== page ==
Alexi Kosygin's sum-up of the experience of the Moscow Transport pilot plants has already been cited. These enterprises prospered, he said, when they "sold superfluous trucks and equipment and discontinued the employment of the superfluous personnel." The explicit

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right to sell off the means of production on their own judgement of what constitutes "surplus" equipment was granted to enterprise directors under the terms of the new Statute on the Socialist State Production Enterprises, approved by the USSR Council of Ministers that Oct. 4. The new law also provides that, "sums obtained from the sale of material values representing fixed assets will remain at the disposal of the enterprise and are to be used for capital investments in excess of the annual plan." (The statute is translated in Problems of Economics, January 1966, p. 11.)

    Even more significant than putting funds at the disposition of the enterprise director was the provision of the "reform" which allowed enterprises to retain a substantial portion of the profits they generated. (In the past, virtually all profits, if any, had gone directly to the center.) In the first year of the "reforms" operation, enterprises retained 26%, on the average, of "their" profits; by 1968 this had risen to 33% and by 1969, 40%. (Drogichinsky, work cited above, p. 207.)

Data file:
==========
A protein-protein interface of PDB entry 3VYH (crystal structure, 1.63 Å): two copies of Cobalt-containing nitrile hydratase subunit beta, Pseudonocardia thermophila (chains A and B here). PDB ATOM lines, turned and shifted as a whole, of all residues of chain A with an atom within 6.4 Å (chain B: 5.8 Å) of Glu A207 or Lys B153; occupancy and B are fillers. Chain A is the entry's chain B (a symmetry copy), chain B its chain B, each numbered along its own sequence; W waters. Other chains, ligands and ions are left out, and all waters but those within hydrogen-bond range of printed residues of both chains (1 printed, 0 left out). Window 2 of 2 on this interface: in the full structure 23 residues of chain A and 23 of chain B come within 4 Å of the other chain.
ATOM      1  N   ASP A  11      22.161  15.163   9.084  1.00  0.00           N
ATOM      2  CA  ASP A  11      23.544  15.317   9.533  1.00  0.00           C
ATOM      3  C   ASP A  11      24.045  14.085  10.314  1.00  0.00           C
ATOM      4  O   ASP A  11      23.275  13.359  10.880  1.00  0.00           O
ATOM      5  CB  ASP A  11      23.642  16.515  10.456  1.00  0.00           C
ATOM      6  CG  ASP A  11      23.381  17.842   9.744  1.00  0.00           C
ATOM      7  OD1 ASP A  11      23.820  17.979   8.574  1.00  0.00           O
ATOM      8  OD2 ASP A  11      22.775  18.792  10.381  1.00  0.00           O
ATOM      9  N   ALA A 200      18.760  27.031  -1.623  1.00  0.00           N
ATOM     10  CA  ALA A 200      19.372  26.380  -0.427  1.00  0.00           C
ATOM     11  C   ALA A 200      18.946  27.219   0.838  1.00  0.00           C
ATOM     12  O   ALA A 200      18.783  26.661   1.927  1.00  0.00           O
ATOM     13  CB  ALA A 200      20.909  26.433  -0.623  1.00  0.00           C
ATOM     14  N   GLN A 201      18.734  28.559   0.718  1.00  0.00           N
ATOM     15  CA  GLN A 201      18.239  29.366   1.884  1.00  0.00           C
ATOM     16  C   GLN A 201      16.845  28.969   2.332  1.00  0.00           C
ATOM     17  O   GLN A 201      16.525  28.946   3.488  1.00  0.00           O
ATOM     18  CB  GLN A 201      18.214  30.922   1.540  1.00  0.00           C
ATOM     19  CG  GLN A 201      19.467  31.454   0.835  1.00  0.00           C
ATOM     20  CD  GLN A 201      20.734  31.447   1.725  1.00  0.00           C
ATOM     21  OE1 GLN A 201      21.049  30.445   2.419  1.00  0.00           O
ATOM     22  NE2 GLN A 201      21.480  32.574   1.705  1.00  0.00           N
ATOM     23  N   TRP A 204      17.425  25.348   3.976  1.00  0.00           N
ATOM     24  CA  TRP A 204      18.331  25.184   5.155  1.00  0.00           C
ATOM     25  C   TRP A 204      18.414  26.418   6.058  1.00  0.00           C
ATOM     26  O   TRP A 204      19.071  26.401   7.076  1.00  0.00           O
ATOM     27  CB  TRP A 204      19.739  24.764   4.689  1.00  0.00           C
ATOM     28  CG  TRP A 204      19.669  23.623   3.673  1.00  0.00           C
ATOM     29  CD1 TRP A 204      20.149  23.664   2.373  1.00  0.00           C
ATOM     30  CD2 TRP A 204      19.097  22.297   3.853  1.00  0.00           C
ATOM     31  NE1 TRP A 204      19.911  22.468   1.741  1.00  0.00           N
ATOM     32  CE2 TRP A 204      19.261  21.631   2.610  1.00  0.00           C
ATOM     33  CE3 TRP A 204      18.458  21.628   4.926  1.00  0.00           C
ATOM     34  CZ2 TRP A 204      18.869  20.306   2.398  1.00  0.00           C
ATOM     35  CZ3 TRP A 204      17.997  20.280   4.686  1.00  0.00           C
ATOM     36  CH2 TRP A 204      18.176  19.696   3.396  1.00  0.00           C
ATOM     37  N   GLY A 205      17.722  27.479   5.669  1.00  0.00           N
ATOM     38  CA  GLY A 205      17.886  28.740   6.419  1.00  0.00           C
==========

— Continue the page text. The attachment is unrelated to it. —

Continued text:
The largest and fastest-growing portion of these retained profits went into a "production development fund," earmarked for capital investment by the enterprise. On top of this, enterprises were allowed by statute to retain their own depreciation funds for "complete renewal of fixed assets" and to decide when existing equipment was "to be written off" and new equipment purchased. Finally, enterprises were given the right to borrow from the state bank to finance purchases of means of production.

    In this way the enterprises, which had been financial "paupers" under the rules of the Soviet socialist period, became rapidly flush with liquid assets. Their treasuries swelled up particularly after the 1966-67 wholesale price "reform," which was undertaken -- along the lines laid out by Kosygin in his speech -- in order to allow every "normally functioning" enterprise to operate at a profit. And what a profit! By raising wholesale prices in all industry an average of 8% and prices in heavy industry (chiefly producing means of production) an average of 15%, the price "reform" raised average enterprise profitability to a rate of 20%, while several branches of